Friday, July 27, 2007

800,000 stolen social security numbers: a 22-year-old scapegoat?

Link From Slashdot...
"Their report also faults the chain of command, which was muddled by contractors. The Inspector General identified Jared Ilovar as 'a 22-year-old, $10.50-an-hour employee' hired just three months earlier, who received his assignment from…another intern. The intern reported to a $125-an-hour consultant, who reported to another $200-an-hour consultant…"

From intern's letter to Columbus Dispatch:
I will always ask for written instructions and/or policy instructions. I will no longer assume I am following the rules and/or policy if I haven't actually been instructed of such rules and/or policy by a supervisor and/or administrator.
I would like to thank OAKS for the opportunity they gave me several months ago and I wish the outcome of all of this was much different than it is.

Of course, do so will only brand him as a troublemaker. Seven or more e-mail messages exchanged over where to have lunch today is one thing, but actually putting work related matters into writing, be it a formal document or otherwise is something I've found many "executives" in government or out are reluctant to undertake.

From the PDF version of the Investigative Report:
In hindsight, administrators we interviewed universally agreed that they should have notified the patrol and other authorities at least 48 hours earlier.

Ummm, so why hasn't ayone else been fired, or even reprimanded in any way?
Finally, we note that the theft would never have compromised the identities of hundreds of thousands of state employees, taxpayers, public assistance recipients and others had OAKS administrators responded appropriately to a call they received from an assistant state auditor in late February 2007. The auditor warned that access to Social Security numbers and other sensitive data was readily available on a shared drive on the OAKS intranet. Four months later, state officials would learn that the stolen backup tape contained a massive quantity of data that had been stored on that drive.

Why? Nobody else fired, government worker or contractor. Why?
Given the complexity of the OAKS conversion and the enormous pressure nearly 300 state employees and contractors have been under to meet tight delivery schedules, it is clear that security and confidentiality were secondary concerns at OAKS.

Ahhh, I see, they were under time pressure, so all is forgiven.

So, for all future management types, project planning types, government desk-jockeys, contractors, and even interns, lets save you those thirty or so seconds you couldn't find to come up with a better backup strategy than this:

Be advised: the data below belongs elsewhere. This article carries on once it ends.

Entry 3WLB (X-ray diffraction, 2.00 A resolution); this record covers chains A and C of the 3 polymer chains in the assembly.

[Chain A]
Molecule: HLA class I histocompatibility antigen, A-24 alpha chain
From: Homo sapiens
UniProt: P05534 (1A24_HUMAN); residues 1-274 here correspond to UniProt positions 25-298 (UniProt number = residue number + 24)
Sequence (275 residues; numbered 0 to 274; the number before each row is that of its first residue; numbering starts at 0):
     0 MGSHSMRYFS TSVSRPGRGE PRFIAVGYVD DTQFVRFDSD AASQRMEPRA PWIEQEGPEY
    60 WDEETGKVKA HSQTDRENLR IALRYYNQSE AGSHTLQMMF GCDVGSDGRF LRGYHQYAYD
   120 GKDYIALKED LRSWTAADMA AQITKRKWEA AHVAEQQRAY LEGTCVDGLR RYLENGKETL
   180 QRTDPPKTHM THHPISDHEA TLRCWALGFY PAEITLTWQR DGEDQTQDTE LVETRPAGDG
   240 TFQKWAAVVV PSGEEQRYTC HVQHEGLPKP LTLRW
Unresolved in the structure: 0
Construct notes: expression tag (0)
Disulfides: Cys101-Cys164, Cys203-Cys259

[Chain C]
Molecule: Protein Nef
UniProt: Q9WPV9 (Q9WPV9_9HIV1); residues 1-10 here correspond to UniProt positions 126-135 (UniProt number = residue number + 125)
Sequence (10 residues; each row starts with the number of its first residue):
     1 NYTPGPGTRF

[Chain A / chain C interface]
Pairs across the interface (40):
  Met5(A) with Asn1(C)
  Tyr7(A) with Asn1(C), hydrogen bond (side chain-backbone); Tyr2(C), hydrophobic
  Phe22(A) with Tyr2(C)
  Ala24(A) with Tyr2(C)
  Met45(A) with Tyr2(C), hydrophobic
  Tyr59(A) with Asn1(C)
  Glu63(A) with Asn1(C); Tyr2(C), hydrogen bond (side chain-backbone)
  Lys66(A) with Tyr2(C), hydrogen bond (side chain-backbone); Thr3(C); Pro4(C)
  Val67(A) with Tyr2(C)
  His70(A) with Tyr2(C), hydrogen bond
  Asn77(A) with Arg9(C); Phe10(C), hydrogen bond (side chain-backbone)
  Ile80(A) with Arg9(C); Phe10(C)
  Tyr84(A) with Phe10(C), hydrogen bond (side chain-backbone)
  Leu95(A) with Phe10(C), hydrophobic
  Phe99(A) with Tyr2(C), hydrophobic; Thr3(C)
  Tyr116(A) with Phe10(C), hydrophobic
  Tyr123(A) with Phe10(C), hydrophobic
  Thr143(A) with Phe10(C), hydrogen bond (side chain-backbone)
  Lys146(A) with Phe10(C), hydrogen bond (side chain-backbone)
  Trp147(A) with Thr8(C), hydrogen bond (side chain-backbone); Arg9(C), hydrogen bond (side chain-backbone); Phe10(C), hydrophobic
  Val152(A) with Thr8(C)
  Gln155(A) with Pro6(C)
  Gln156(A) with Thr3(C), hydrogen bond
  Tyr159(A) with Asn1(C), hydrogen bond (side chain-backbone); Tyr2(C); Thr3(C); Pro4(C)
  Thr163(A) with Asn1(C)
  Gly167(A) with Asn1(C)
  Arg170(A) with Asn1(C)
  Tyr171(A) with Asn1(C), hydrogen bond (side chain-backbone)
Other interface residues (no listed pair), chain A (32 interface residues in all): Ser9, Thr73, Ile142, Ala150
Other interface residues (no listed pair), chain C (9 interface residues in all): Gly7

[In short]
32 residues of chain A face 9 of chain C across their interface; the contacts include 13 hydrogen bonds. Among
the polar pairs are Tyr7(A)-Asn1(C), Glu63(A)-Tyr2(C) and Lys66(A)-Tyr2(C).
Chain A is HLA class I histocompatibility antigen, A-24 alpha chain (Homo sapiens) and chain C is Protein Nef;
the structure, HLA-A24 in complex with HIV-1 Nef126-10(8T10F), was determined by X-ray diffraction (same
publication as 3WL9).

(1) It makes no sense to take the most recent back-up tape home, or even off-site. It DOES make sense to have back-ups off site, but consider how you are likely to use them... The most likely uses for back-up tapes at all are: Software failure resulting in lost or corruption of data; human error resulting in same; hard drive failure; total system failure (in roughly that order of likelihood). In all such cases you are going to want to have a back-up tape on-site, not off-site.

(2) When would you be most likely to need an off-site tape? Well, I'm thinking that would be only in the event that the site (you know, the place where your computers are) is destroyed or unavailable for some reason. Hurricane Katrina comes to mind. Although in that case, having someone you work with take the tapes home and leave them on their TV set, or in their car, or anywhere else they are likely to leave them wouldn't be any better than just leaving them on the top of a bookshelf somewhere in your data center. Next 911 comes to mind, but there too, you wouldn't want them nearby, just laying around. Oh, and by the way you would need to arrange for an alternate facility to take such a tape (you know, for the "restore" part of the "back-up" plan). And if you didn't have time to think of your plan as far as where to take the tapes, it's really, REALLY hard to imagine that you even have an alternate site in mind, much less that you have made arrangements to use it on a moments notice. Weren't planning to run the whole system on your son's Playstation were you? When your primary site becomes unavailable, nobody is going to expect you to have everything running again the same day, even if such a thing was remotely possible (even if you had planned for such an eventuality). So what would it matter if your backup were a day old, or a week old? And don't tell me you only have ONE set of back-up tapes. You do daily back-up right? And Weeklies? Throw in some incremental tapes for times when they will do? No? Maybe you need to find an intern to make a back-up strategy for yourselves.

Really, you people are an embarrassment to your profession. The sooner you retire or resign the better. Maybe higher ups in governments, both state and federal should help the process along a bit. A bit more than firing an intern that is.

All we like sheep have gone astray; we have turned every one to his own way; and the LORD hath laid on him the iniquity of us all.[Is53:6]

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